Perhaps the joke is that this concept for a film is deeply flawed as it flounders to find something historical or silly. If it is a comedy, the laughs come few and far between, the silliest segment being where Paisley quotes scripture and shouts at a gas station attendant to accept their credit card. But then there are far too many moments when the laughs disappear and lesser drama steps in, ripping most of its sentimentality from real and horrific events. McGuinness tearfully confesses in a graveyard that he doesn’t feel right talking to his daughter about the violence in the street, only for Paisley to coldly brush off his attempt at evoking sympathy. Any meaning that scene might have had evaporates when followed by the gas station scene.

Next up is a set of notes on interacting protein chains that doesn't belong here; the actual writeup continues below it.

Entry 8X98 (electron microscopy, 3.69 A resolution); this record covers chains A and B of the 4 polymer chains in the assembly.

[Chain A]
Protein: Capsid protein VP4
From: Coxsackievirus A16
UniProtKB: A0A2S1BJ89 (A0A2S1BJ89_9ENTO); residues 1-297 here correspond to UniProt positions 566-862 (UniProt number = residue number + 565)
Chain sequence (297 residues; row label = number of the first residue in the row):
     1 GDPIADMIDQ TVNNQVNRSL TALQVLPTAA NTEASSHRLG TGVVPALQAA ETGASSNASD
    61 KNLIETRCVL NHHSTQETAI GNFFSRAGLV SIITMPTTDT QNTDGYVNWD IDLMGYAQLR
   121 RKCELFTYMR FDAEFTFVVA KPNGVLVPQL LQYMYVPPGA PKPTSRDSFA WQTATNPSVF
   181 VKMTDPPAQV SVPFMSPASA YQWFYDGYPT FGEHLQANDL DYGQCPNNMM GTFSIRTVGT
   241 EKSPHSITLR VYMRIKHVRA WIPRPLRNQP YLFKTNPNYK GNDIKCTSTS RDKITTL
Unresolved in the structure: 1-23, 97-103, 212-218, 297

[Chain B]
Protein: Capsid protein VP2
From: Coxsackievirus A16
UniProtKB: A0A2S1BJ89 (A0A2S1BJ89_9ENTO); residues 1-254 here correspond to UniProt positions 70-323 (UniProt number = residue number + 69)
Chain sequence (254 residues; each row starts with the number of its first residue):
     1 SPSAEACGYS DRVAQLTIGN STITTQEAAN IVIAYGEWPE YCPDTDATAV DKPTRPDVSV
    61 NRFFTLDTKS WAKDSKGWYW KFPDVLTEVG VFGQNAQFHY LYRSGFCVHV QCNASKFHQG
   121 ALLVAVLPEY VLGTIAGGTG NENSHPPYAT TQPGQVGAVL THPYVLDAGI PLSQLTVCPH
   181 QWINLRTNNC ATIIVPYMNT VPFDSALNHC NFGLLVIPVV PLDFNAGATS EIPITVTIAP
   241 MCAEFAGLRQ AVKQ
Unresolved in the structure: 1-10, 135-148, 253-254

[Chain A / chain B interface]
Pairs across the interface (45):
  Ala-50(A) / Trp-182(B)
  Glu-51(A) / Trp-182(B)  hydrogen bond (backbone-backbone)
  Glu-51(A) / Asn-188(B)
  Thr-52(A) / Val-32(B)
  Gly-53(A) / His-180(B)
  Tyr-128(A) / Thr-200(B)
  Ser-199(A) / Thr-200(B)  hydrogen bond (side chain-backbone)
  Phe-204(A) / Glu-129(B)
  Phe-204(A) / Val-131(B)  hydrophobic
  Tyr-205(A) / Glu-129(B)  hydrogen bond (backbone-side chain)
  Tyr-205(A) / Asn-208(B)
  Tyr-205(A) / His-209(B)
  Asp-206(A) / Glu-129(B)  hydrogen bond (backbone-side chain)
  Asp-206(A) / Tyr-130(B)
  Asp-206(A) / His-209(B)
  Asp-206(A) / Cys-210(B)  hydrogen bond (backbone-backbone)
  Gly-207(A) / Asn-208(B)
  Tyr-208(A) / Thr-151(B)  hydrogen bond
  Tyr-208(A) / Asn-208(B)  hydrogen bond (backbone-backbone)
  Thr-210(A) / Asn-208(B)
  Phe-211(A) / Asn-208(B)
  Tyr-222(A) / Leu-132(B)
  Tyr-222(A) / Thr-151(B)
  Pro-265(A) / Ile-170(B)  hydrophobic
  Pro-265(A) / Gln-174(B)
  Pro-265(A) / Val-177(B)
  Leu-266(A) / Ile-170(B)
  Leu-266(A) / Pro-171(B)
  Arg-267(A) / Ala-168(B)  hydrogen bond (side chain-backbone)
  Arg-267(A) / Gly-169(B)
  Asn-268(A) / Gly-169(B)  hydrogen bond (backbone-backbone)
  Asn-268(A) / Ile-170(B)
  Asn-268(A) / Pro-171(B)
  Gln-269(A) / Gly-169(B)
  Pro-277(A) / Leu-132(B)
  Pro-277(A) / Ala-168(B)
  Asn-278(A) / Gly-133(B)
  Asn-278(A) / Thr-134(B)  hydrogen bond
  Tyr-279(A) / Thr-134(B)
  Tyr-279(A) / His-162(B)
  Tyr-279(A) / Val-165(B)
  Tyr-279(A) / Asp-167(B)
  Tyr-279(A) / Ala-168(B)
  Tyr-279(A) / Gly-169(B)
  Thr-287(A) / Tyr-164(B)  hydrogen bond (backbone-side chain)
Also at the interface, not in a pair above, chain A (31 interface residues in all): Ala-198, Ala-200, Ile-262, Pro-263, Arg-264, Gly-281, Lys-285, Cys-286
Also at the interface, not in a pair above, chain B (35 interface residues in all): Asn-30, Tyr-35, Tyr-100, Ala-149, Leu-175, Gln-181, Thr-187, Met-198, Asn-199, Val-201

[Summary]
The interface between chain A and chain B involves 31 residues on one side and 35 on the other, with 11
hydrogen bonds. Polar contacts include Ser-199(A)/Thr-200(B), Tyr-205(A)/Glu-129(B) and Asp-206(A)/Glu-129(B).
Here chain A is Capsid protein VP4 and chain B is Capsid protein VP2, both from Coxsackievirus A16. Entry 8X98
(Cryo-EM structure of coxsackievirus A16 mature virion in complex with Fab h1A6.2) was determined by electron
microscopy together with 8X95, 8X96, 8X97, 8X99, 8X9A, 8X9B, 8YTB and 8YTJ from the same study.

I usually don’t mind when historical pictures attempt to rewrite a little bit of history to conceive a story with perspective, but there is no perspective at all. In trying to evoke an entertaining aspect out of the Irish civil wars and political leaders, The Journey is so lost in whipping up such a bizarre premise that it becomes lost in its desperation for drama and comedy. At the very least, the film should get a few people interested in looking up the true story of the Chuckle Brothers and how they really came together. And they’re certainly going to be in for a surprise when they discover that the two did not resolve their differences while milling about Ireland and bickering in a car. The poor student who thinks they can skip the reading and write a report on these two figures from watching this movie is in for the biggest F grade of his life.